A real estate agent who has been trying to sell a Frank Lloyd Wright home for two years is considering an inquiry from clients who would move it from Southern California to Japan.La Miniatura in Pasadena is among two of Wright’s experimental textile-block homes that have languished on the market.In 2008 agent Crosby Doe listed the partially restored home at $7.7 million, but recently dropped it to under $5 million.He says it is a long shot but he has been talking to an international art dealer with Japanese art-collector clients who might be interested in buying the house. He says the London Bridge was moved to the Colorado River, so it’s possible Wright’s house can be moved to Japan.Wright built four of the masonry homes in the early 1920s, all in Southern California.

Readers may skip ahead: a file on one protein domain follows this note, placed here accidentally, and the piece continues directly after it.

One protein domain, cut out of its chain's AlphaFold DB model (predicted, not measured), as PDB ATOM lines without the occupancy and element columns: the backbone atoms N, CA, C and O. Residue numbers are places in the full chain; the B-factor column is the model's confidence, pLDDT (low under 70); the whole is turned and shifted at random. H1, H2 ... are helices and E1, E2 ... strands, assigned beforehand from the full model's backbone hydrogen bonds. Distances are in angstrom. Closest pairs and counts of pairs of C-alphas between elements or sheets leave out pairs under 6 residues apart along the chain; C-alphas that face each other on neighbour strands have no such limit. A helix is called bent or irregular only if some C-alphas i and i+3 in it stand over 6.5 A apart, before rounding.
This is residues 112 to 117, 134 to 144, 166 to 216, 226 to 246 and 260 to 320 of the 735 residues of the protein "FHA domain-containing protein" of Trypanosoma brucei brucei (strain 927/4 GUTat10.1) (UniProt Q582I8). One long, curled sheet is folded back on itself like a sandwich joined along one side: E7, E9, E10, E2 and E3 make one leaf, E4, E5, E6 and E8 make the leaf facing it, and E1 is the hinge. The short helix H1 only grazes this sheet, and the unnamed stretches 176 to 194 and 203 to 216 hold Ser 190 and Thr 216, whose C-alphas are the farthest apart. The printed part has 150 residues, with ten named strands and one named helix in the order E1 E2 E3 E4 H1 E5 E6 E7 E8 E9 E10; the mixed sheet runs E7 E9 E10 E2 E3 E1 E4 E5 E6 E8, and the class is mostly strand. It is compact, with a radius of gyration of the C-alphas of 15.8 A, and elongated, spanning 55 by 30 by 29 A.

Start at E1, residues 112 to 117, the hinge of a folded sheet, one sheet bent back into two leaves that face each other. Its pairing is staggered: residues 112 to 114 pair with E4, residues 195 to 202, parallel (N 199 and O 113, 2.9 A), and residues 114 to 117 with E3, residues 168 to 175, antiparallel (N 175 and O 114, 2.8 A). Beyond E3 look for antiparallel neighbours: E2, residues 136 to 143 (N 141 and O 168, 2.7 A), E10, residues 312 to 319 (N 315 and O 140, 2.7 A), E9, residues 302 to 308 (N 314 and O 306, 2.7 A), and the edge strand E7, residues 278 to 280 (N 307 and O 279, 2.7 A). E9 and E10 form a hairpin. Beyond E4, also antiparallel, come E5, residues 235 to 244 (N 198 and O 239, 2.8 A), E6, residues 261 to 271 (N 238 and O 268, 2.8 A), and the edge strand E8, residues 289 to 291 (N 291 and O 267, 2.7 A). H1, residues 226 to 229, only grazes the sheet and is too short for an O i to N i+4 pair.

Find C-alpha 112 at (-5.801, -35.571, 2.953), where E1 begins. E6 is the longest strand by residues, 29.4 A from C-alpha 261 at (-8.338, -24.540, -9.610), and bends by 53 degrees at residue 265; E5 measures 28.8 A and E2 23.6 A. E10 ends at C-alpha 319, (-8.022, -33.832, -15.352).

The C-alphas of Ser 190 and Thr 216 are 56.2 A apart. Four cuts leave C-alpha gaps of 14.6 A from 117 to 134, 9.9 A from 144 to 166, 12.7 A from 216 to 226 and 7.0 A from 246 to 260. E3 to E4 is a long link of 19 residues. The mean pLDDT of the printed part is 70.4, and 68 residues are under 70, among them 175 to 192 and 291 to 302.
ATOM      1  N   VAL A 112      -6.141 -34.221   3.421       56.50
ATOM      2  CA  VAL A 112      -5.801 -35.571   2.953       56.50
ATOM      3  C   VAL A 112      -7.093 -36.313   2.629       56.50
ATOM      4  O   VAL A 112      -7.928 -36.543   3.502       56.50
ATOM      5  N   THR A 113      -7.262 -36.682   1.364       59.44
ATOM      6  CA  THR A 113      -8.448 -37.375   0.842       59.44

CurbedLA notes a price change on Frank Lloyd Wright’s historic “La Miniatura” house, built in 1923 into a ravine above the Arroyo Seco.
The home’s owner David Zander (that’s him at top) talked to the Star-News in July 2008, following a multimillion-dollar restoration and just after he first put the property up for sale. From the archives, reporter Janette Williams wrote:
… it’s not for everyone.
Lloyd Wright’s buildings are known for being less than watertight, and the building materials and techniques don’t always
stand up well to climatic wear and tear.
The architect pushed the design technology and materials beyond his time, Zander said.
“That’s why many of his houses leak. I think that the house will leak forever – it just wants to, but it varies from
time to time and place to place. The house has a mind of its own.”
The restoration has put “La Miniatura” in very good condition, (Wim) de Wit, (architectural curator of the J. Paul
Getty Research Center) said, but agreed it will always need a lot of upkeep.
“It needs someone who appreciates architecture and will have patience,
who enjoys the spatial quality relating architecture
and nature,” he said. “It really needs to be lived in … not to be a
(Below are some photos from a July 2008 photo shoot by photographer Walt Mancini.)